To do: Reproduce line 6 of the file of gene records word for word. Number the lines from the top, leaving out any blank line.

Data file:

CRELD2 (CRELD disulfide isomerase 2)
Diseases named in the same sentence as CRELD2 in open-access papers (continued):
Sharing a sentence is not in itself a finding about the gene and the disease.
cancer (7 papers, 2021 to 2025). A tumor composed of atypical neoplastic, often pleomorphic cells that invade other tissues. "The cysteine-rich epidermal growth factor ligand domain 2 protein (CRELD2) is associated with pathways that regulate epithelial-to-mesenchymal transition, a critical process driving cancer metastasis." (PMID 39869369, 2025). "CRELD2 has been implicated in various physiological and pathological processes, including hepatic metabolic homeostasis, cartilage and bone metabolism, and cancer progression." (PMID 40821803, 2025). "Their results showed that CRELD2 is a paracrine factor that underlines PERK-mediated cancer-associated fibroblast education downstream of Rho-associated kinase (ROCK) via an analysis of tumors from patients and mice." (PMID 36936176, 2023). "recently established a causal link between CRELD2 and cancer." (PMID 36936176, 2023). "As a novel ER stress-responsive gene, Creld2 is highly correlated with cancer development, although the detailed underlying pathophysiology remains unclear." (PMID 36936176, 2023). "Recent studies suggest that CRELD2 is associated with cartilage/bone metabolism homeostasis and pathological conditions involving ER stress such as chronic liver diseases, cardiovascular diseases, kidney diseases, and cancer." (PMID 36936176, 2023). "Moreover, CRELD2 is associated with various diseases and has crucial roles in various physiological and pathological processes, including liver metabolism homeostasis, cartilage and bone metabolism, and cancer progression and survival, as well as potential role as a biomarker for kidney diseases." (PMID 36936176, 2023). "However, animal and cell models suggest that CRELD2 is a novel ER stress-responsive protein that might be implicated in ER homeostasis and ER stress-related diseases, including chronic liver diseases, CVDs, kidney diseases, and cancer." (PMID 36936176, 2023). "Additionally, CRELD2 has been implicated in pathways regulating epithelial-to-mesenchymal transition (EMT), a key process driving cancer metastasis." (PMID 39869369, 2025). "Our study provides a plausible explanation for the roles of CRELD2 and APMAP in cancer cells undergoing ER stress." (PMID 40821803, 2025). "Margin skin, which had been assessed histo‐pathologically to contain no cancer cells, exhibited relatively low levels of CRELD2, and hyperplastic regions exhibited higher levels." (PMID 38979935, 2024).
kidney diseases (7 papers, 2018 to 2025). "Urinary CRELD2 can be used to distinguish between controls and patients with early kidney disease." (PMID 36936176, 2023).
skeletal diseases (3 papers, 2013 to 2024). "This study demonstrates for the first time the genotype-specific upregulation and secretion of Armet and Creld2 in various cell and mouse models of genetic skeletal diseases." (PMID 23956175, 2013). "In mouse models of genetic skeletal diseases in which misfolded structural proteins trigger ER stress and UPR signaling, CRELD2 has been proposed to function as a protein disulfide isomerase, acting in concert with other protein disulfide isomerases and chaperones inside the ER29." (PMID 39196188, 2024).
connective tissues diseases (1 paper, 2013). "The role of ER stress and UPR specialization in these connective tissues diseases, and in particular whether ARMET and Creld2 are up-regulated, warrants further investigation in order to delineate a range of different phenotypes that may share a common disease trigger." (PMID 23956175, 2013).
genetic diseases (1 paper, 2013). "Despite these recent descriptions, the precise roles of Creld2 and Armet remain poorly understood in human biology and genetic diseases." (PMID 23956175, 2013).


skeletal diseases (3 papers, 2013 to 2024). "This study demonstrates for the first time the genotype-specific upregulation and secretion of Armet and Creld2 in various cell and mouse models of genetic skeletal diseases." (PMID 23956175, 2013). "In mouse models of genetic skeletal diseases in which misfolded structural proteins trigger ER stress and UPR signaling, CRELD2 has been proposed to function as a protein disulfide isomerase, acting in concert with other protein disulfide isomerases and chaperones inside the ER29." (PMID 39196188, 2024).